Understanding the complex and subtle topic of the "ethics of information" is a daunting task. What are ethics? For that matter, what is, or maybe even more importantly, what is not information? In the modern "information age" of rapidly changing technologies, organizational structures and policies, and emerging social behaviors, how can we begin to critically examine the role of ethics in the use of information by our organizations, by authorities, and in our lives? This book is the culmination of the efforts of a class of dedicated seniors at the Leeds School of Business enrolled in a senior seminar titled "The Ethics of Information: Snooping, Hacking, Surveillance, Lying and other Forms of (mis)Communication." They wrestled with highly topical and relevant issues regarding the changing ethical challenges they will face in their lives and professions and they researched, wrote and edited the chapters in this volume. In this ever-more information-dependent era, young professionals are the targets of an increasingly sophisticated network of technologies designed for information gathering, storage and dissemination by individuals, corporations, and their own governments. Examining information ethics beyond the pervasive utilitarian and consequence perspectives provides insights on how we can shape and transform the ethics, which guide our personal, and our public behaviors.
Information can be considered a representation of some aspect of the external or internal world. It can reflect a "reality", create a desire, or represent commonalities. As the course focus was not on specific technologies, authors were free to focus on the ethics of the participants regarding information itself and this changed the discussion in significant ways. In "Representing Misrepresentation" we see how our ethics regarding truth can be altered to fit the actor's agenda with the ubiquitous technologies at hand. "Crooked Numbers: Using Opinion to Shape Statistics" explicates the manner in which "objective facts" can be shaped to support particular biases. The need for critical viewing of marketing images by consumers in addition to a strong "duty to society" on the part of the advertiser is the subject of "Perception of Images in Advertising and Impact on Consumers' Lives".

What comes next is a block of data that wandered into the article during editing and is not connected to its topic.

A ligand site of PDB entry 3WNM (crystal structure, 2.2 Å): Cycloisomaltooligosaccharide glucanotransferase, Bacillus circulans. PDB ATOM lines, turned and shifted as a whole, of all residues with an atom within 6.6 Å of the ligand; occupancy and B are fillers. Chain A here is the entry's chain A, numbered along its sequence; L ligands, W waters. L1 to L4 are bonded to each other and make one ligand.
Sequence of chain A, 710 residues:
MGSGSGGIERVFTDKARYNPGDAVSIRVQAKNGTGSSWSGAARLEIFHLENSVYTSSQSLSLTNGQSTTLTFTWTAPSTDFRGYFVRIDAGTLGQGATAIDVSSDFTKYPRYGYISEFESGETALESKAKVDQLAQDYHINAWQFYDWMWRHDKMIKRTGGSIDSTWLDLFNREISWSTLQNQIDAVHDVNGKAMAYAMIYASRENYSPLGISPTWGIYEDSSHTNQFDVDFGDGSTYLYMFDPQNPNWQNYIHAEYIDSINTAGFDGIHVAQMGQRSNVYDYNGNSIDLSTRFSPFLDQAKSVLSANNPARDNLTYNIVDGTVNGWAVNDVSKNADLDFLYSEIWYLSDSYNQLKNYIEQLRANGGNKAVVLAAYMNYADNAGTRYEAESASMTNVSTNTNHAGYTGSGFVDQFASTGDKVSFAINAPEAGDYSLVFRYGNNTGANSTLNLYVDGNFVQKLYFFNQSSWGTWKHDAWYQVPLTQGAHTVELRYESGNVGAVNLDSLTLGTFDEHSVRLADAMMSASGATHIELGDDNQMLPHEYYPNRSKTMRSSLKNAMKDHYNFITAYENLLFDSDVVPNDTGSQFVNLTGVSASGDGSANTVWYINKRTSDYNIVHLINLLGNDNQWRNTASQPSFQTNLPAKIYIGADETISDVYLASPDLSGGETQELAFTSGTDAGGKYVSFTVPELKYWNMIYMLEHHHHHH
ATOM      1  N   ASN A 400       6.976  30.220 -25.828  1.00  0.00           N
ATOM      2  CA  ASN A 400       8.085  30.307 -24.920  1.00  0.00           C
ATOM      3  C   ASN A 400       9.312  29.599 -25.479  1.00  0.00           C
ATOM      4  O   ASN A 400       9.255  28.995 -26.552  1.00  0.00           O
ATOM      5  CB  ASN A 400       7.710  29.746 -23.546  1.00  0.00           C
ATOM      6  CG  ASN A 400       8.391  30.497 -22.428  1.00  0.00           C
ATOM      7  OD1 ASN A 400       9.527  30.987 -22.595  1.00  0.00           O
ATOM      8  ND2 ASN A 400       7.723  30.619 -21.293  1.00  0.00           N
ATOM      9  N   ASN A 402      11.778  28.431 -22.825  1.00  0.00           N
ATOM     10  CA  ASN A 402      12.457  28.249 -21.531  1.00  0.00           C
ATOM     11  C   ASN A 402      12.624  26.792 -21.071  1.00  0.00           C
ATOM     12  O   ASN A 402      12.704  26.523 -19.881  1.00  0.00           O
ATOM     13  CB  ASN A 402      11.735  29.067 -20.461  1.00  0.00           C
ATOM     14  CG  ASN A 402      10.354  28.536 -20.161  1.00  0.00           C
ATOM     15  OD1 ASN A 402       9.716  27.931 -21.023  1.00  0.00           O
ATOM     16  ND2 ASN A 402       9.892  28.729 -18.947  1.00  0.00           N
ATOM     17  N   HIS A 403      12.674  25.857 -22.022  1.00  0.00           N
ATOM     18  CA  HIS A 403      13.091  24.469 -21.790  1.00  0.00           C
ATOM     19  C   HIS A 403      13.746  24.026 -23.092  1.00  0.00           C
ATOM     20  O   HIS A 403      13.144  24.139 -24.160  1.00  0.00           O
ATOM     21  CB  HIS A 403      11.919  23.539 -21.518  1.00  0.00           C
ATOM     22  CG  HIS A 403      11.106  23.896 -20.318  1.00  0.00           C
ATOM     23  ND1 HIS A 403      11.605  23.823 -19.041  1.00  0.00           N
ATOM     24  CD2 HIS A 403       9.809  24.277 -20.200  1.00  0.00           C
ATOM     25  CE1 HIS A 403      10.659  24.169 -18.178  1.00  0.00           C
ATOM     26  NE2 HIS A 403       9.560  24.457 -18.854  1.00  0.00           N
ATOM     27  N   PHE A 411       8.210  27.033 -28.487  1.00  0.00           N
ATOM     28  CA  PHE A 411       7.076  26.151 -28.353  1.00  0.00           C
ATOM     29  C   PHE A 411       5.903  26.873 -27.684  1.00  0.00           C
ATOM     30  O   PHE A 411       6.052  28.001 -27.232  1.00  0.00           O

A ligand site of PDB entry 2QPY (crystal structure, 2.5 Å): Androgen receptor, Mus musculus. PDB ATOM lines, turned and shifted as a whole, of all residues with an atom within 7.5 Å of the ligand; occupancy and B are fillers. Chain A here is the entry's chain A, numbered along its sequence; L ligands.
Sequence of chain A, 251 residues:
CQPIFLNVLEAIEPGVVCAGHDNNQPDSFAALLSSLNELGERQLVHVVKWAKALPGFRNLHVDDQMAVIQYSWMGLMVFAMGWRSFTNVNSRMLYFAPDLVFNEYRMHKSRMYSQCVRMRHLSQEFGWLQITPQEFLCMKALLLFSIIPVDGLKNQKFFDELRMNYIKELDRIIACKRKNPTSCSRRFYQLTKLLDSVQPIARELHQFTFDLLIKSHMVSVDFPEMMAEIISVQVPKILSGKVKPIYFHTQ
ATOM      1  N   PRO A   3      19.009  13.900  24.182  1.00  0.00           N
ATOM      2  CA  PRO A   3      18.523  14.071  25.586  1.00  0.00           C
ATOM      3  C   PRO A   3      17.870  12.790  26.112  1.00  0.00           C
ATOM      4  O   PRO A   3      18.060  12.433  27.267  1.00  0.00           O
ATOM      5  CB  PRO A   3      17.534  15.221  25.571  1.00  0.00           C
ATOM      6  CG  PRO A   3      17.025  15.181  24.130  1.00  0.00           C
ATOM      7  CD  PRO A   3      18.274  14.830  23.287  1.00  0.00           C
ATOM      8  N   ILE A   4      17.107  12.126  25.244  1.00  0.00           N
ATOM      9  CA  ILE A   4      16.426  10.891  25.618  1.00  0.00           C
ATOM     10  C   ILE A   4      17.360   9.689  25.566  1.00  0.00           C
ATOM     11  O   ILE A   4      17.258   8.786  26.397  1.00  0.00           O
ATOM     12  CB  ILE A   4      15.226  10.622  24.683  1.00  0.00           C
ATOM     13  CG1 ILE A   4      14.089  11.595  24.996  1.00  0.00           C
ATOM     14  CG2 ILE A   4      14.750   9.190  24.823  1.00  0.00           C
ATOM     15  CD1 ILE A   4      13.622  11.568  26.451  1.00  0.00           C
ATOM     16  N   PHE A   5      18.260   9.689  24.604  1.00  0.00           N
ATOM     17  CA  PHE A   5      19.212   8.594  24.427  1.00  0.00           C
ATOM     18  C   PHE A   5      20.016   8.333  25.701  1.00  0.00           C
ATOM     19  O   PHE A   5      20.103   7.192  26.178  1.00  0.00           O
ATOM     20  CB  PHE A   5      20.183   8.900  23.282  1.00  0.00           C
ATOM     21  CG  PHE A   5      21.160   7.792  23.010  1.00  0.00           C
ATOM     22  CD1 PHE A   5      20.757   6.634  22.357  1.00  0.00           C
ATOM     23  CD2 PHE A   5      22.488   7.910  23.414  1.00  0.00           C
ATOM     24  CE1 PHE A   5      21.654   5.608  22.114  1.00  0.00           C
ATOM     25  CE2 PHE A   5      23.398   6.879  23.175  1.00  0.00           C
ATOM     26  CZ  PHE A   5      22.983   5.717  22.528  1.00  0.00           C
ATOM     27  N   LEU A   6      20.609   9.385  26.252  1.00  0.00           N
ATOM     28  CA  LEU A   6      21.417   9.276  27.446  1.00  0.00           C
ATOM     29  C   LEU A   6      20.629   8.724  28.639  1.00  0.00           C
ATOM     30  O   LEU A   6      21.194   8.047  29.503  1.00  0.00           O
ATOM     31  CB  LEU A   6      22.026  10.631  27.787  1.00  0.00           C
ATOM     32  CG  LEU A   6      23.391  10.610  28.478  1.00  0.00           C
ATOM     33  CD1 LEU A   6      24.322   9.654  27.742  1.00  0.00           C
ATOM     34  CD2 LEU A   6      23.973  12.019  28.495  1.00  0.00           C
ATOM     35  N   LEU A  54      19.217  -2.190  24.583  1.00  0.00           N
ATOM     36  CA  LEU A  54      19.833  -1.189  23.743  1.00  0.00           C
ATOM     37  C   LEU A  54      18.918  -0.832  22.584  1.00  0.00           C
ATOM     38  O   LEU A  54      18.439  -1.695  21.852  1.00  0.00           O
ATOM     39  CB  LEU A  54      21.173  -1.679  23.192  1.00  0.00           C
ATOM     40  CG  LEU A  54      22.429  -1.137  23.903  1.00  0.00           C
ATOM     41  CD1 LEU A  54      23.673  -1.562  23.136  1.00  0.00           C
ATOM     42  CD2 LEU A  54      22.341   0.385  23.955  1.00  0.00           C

Another major area that was examined was the domain of personal information, how it is used, and what it means. "The Data Mine: Whose Gold is It?" uses a fairness and justice approach to examine the lack of control of personal information and the value of our digital "facsimile". Our (sometimes unwarranted) faith in genetic screening and DNA fingerprints, and the need for greater critical examination of this information, is the subject of "Fear, Faith, and Fact". The increasing use of personal data and the sophistication of data mining tools is noted in "Data Aggregation."
Some were surprised, and a few outraged, by the broad acceptance of surveillance, from government monitoring of phone calls, emails, and international travel patterns to corporate monitoring of web-site visits, communications, physical location, and computer keystrokes1. In "Panopticon Dreams", the author examines some negative outcomes and provides valuable insights into the hidden assumptions underlying the widely accepted practice of workplace surveillance. Managerial anxiety, and the undercurrent of angst regarding a computer controlled society are the subject of "It’s the Systems Decision" whereas "Executive Pay" examines how greater corporate transparency could become the basis for more equitable executive compensation.
Finally, some authors addressed ethical issues emerging from the convergence of technologies and behaviors. In "Virtue Ethics in Virtual Worlds" we are able to see how technologies can separate people from their own self-sanctioning of behavior, and makes it easy to practice and internalize non-virtuous behaviors. The role of authority and parents in controlling children's access to information is examined in "The Ethics of Censorship Should Governments Cover Our Children’s Eyes?" This volume concludes with, "The Shouting War and the Shrinking Message" which examines the role of communication channels and underlying motivations that support or inhibit debate of substantive issues.
This book represents a substantial amount of thought, argument, and personal self-reflection by a group of bright and talented students. Despite the abstract and challenging nature of the topics and ethical frameworks, these papers represent a critical component of education – participation in the debate. These students have created and earned a greater awareness of individual, corporate and government policies and practices, as well as an understanding of the implications of not considering the changing ethical aspects at The Edge of Information.
Dr. Dirk S. Hovorka
Scholar in Residence
Leeds School of Business
University of Colorado at Boulder
1 Stanley, J., and Steinhardt, B. "Bigger Monster, Weaker Chains:
The Growth of an American Surveillance Society," American Civil Liberties Union New York, 2003.